Researchers studying different clinical approaches to counselling and psychotherapy found that no matter what approach the practitioner used there was one factor that determined success or failure: the therapeutic relationship. A good connection between counsellor and client was found to be the most consistent and powerful determinant of a positive outcome.
Given this, it seems important that you, as a client, trust your gut-feeling when you meet a prospective therapist. Is this a person you could imagine trusting? Is this someone you respect and feel like you could be comfortable with? Do you like him/her? Is this someone whom you feel will benefit you?
Here is a simple version of the way I understand why the relationship between counsellor and client is so important: given the reality that no parent or environment is perfect, we all suffer some wounding in our early relationships. After all, it is with our parents that we have our first real relationship–the quality of our connection with them, good and bad, influences the way we see ourselves and others in powerful ways. It can heavily contribute to the difficulties we experience later in life, especially the places where we feel most stuck. Psychotherapy/counselling can help by providing a new experience of relationship that can help heal some of those old wounds.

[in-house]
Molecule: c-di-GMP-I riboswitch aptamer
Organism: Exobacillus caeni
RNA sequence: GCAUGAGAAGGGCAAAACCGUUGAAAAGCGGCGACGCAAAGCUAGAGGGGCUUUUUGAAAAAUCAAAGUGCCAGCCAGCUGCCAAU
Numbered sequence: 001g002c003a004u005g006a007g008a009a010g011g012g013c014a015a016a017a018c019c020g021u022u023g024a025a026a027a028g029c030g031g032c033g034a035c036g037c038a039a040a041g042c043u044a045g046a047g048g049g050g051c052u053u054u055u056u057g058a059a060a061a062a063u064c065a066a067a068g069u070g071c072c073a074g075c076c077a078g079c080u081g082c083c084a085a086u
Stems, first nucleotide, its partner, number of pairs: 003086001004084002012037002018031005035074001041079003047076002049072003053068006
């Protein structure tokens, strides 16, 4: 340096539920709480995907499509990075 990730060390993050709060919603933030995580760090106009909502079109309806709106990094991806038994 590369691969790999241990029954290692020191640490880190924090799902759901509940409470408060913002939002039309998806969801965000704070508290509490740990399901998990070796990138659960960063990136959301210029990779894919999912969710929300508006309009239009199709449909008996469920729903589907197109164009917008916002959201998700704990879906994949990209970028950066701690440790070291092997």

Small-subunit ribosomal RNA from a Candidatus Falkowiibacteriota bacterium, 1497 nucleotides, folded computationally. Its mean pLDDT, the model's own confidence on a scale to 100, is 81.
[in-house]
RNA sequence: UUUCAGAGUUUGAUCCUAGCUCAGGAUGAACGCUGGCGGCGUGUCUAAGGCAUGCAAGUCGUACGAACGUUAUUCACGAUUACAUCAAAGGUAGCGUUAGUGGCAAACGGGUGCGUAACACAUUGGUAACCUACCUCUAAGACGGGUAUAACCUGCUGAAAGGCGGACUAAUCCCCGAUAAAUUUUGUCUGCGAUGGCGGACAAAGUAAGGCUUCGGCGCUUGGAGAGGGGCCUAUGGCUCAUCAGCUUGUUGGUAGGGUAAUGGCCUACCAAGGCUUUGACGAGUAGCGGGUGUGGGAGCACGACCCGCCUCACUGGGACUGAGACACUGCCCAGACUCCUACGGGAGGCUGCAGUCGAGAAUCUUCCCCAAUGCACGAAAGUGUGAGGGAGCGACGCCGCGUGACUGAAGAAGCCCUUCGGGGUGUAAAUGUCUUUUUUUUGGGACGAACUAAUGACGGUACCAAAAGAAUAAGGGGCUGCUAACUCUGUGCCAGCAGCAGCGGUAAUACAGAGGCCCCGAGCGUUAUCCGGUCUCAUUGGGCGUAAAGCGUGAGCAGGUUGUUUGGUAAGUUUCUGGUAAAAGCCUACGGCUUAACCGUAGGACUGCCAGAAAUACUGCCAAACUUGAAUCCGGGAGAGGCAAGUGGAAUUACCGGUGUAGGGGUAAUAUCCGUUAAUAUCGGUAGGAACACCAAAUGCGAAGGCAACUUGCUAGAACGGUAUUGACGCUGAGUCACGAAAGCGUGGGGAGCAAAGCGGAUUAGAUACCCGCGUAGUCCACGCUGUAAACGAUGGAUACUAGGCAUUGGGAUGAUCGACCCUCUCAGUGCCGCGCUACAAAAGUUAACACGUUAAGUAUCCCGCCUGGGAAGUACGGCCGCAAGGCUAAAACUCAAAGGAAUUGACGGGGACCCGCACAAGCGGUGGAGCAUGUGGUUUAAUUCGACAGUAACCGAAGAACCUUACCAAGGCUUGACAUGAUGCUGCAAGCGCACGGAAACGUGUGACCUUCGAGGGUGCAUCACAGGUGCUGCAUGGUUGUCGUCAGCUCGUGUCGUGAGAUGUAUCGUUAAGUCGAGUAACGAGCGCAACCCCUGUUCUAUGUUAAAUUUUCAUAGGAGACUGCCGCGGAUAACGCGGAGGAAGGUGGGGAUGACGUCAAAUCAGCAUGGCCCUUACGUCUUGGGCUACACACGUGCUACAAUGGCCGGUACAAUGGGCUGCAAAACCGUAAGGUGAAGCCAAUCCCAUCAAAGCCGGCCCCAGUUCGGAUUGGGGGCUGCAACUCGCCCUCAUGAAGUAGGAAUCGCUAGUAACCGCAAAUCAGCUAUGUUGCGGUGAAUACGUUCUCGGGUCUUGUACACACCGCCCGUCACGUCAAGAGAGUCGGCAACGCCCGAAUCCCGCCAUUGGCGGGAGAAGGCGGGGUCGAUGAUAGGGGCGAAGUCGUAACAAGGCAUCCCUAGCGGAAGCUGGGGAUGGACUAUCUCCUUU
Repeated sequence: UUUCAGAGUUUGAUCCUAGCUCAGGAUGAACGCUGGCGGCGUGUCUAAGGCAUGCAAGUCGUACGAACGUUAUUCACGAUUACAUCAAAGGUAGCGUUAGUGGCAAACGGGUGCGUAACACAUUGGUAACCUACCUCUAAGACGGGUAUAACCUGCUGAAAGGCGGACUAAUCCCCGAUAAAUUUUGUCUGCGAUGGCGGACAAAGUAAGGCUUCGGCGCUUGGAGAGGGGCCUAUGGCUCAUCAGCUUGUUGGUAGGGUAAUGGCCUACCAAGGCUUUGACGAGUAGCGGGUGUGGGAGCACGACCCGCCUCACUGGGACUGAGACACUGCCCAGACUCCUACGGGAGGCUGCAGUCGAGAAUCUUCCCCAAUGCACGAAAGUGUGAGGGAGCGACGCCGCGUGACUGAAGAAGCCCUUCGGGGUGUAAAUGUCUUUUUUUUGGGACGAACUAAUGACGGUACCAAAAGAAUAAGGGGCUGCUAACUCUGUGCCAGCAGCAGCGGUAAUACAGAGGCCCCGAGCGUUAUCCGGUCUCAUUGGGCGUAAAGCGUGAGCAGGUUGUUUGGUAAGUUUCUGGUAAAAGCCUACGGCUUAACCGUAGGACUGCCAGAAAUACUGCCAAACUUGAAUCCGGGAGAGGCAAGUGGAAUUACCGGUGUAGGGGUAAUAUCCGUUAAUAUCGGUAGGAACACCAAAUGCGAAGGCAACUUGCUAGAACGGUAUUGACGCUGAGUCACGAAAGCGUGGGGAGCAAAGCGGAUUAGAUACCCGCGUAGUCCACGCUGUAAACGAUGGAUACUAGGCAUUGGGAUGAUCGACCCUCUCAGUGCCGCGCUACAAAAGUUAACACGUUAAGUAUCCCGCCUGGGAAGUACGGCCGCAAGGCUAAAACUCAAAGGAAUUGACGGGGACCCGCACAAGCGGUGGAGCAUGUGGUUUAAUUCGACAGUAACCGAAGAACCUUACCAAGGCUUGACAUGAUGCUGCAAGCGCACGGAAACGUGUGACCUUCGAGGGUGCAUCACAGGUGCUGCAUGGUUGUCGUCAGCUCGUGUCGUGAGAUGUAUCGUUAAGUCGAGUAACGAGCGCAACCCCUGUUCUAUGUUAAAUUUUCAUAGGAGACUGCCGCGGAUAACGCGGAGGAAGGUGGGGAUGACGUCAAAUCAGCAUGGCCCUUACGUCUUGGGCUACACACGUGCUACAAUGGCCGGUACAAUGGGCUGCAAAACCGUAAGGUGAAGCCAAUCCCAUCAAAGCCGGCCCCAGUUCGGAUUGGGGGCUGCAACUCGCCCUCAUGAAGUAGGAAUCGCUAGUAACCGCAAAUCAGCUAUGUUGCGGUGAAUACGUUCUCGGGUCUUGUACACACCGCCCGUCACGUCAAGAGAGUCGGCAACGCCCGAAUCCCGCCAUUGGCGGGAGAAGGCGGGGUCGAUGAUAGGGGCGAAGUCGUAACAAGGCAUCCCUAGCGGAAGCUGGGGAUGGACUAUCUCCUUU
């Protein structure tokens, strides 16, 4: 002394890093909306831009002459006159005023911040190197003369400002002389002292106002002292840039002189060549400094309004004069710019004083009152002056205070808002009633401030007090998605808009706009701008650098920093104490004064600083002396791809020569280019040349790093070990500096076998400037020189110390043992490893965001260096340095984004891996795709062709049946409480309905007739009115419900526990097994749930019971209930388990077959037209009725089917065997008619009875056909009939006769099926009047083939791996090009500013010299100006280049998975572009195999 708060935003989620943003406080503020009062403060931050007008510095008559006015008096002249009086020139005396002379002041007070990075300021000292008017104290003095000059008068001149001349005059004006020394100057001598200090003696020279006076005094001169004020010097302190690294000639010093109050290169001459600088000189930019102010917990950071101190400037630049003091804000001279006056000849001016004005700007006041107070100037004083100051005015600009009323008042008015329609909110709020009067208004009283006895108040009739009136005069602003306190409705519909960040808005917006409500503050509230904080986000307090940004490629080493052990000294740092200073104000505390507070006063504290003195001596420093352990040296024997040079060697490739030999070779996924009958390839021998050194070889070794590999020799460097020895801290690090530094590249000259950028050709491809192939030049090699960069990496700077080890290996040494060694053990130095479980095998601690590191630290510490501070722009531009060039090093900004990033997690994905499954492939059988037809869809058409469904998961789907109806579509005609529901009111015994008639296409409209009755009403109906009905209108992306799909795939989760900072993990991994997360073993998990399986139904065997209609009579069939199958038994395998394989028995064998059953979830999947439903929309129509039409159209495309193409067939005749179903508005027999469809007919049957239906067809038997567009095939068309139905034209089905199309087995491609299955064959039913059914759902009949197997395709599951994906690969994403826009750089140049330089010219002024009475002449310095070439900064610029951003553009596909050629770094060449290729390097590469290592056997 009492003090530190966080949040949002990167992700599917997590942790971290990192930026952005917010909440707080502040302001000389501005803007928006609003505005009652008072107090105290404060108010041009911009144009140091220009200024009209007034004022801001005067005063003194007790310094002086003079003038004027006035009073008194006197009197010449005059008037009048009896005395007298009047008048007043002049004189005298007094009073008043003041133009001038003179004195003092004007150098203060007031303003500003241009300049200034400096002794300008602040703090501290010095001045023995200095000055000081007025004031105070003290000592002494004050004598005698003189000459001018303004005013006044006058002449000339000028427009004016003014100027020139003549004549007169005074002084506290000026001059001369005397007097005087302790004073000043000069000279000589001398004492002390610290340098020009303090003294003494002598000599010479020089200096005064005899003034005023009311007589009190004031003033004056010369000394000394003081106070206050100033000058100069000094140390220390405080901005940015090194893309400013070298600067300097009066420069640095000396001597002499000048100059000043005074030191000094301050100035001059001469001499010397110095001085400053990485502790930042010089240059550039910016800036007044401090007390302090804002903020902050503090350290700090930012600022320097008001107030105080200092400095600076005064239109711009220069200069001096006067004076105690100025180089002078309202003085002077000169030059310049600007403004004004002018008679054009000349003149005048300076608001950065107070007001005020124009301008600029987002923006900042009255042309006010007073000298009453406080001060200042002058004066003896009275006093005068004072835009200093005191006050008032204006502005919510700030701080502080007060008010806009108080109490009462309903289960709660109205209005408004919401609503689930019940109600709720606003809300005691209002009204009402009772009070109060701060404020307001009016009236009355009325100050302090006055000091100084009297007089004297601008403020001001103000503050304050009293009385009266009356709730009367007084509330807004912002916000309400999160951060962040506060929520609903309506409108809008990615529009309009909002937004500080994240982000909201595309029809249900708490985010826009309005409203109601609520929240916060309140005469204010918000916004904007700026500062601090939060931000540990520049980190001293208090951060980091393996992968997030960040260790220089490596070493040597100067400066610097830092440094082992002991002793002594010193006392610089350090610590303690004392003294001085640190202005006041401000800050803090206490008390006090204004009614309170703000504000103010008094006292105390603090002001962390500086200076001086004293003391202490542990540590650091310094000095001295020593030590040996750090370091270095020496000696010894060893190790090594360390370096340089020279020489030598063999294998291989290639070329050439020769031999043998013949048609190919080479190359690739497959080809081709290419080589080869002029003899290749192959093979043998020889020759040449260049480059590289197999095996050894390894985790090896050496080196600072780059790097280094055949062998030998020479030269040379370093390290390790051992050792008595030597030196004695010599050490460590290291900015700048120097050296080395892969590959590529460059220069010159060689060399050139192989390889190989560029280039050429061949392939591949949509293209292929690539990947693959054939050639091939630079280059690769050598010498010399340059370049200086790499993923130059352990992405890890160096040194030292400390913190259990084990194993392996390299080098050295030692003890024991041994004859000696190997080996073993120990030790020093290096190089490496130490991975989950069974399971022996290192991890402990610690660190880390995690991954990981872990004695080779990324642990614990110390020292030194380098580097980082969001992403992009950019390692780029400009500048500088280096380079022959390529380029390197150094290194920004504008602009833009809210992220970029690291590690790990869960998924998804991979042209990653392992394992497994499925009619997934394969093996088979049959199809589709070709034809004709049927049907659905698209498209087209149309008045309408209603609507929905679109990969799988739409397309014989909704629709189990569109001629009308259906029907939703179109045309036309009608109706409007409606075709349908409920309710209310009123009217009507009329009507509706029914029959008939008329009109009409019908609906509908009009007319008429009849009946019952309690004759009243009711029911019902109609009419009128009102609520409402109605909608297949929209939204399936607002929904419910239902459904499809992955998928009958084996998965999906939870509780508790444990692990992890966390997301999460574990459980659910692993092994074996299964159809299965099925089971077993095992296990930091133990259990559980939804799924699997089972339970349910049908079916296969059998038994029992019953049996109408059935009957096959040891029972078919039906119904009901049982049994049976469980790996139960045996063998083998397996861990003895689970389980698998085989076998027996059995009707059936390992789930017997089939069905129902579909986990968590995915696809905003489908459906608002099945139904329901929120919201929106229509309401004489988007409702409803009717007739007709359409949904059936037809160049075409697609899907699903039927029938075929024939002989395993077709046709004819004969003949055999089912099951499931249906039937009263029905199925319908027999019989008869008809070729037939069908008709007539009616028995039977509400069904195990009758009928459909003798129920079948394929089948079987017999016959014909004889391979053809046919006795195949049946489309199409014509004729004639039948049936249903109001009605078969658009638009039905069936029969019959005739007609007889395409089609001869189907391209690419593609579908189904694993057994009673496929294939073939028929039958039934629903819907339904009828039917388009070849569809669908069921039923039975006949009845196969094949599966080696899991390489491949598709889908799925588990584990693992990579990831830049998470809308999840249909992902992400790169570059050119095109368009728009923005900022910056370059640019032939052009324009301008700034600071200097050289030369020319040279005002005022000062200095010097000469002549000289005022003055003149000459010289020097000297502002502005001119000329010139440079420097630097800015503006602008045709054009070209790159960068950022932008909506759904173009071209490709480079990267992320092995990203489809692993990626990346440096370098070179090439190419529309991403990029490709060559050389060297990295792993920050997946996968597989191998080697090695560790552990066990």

Said another way: It is sort of like if you had a plant that lived in the shade its whole life when what it really needed was full sun. Because of this, it was kind of stunted–not quite growing as happily and fully as it otherwise would have. So when that plant is finally moved to a sunny windowsill, it slowly starts to grow and eventually, with proper water and food–thrives in its very individual way.
Psychotherapy is like the sunny windowsill (or the shady corner, depending on what the specific “plant” needs!): at its best it provides the kind of environment a person needs to grow. The client provides the inherent potential for growth; a good psychotherapeutic relationship provides the proper environment and nutrients.
Read more about how I work: Symptoms Have Meaning